By the mid-Twentieth Century in the U.S., a dominant ideology of natural, categorical differences between women and men was an organic part of the unequal distribution of women and men into domestic and public realms, especially in middle class families. Sport was a key site for the naturalization of this ideology, which I call “hard essentialism.” Since the 1970s, an explosion of female athletic participation mirrored the movement of women into the professions, leading scholars to examine sport as a terrain of contested gender relations. This paper extends that discussion by positing a four-part periodization of hegemonic and counter-hegemonic gender ideologies, stretching from the mid-Twentieth Century to the present. Touching down empirically on contemporary professional class youth sports coaches’ views of children and gender, I identify an ascendant gender ideology I call “soft essentialism.” I argue that youth sports has become a key site for the construction of soft essentialist narratives that appropriate the liberal feminist language of “choice” for girls, but not for boys, thus serving to recreate and naturalize class-based gender asymmetries and inequalities. I end by outlining emergent strategies that spring from the contradictions of soft essentialism.
, there is no mention of more recent U.K based stories such as Ched Evans, however this could be merely down to timing. The book mainly focuses on boxing when making arguments surrounding specific sports and reduction in offending, yet Groombridge stretches arguments to motor sports and football, which is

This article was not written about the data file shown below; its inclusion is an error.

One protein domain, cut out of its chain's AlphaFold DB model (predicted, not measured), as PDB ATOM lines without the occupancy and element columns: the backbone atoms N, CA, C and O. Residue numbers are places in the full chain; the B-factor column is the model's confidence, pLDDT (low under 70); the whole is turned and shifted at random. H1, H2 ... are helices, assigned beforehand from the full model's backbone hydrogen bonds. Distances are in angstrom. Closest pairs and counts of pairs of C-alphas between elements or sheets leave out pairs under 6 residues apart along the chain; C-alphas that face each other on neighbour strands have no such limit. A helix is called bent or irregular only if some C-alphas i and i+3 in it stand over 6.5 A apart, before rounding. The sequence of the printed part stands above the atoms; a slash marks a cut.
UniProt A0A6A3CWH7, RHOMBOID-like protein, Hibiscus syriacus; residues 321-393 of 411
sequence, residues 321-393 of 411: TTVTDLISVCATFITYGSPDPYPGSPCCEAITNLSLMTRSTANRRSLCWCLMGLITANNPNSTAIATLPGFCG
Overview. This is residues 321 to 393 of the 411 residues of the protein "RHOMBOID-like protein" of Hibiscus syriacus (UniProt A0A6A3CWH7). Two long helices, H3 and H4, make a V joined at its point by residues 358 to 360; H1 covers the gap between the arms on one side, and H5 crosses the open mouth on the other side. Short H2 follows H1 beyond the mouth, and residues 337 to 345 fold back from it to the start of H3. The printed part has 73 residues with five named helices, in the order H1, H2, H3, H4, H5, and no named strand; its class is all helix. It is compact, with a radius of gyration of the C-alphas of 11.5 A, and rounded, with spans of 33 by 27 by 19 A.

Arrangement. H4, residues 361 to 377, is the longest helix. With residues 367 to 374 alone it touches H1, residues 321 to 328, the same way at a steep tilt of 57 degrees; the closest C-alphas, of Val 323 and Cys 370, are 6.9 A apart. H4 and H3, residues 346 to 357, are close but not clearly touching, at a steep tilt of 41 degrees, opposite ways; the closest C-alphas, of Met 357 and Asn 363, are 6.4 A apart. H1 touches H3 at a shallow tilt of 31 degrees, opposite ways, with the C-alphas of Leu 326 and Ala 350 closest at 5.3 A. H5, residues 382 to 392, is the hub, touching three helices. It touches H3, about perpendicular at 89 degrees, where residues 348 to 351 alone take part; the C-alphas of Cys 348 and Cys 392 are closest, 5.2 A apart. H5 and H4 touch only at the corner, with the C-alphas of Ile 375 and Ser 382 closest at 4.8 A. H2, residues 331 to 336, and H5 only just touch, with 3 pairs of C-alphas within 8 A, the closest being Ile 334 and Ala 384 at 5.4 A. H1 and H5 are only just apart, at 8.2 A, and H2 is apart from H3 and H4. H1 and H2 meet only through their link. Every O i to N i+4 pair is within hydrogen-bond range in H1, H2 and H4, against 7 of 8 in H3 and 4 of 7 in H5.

Jenny McMahon, Camilla J. Knight and Kerry R. McGannon
them. The three stories presented to parents in this phase feature directly below. “The nine year old gymnast” At gymnastics training, the kids stand in a line. Most of the kids in this group are aged 9 years. They begin the session by doing stretching. The coach and the assistants have been focusing
Kelsey Dow, Robert Pritchett, Karen Roemer and Kelly Pritchett
– 642 . PubMed ID: 18618137 doi:10.1007/s00421-008-0809-4 10.1007/s00421-008-0809-4 Yapicioglu , B. , Colakoglu , M. , Colakoglu , Z. , Gulluoglu , H. , Bademkiran , F. , & Ozkaya , O. ( 2013 ). Effects of a dynamic warm-up, static stretching or static stretching with tendon vibration on
Helene Joncheray, Fabrice Burlot, Nicolas Besombes, Sébastien Dalgalarrondo and Mathilde Desenfant
& Thiel, 2014 ). Having these skills helped her/him to be autonomous: My job (physiotherapist) allowed me never to be hurt in my career. Everything that relates to stretching, diet, that I know. (Respondent #16) Finally, this quest and/or desire for autonomy can also take the form of coordination work
Amanda J. Visek, Heather Mannix, Avinash Chandran, Sean D. Cleary, Karen A. McDonnell and Loretta DiPietro
.39 Showing team spirit (gear, ribbons, signs) (56) 3.10 Getting help from teammates (75) 4.00 Playing in tournaments (55) 3.33 High-fiving, fist-bumping, hugging (39) 3.04 Warming up and stretching as a team (68) 3.95 #6. Practices 3.70 End-of-season/team parties (3) 2.76 #3. Positive Coaching 4
Kristen Lucas and E. Whitney G. Moore
completed a survey that took 10–15 minutes. See Table 1 for further details regarding the participants. Table 1 Sample Demographic Information Sex % Hispanic % Class Type % Male 38 Yes 6 Yoga 35 Female 62 No 94 Weight Training 15 Year of College Race Sculpt, Stretch, & Tone 7 Freshman 12
between females and males while throwing a ball for sport (Young, 1980, p. 137). He observed and commented that “a boy of the same age, when preparing to throw, stretches his right arm sideward and backward… he can support his throwing almost the full strength of his momentum”. He concluded that “the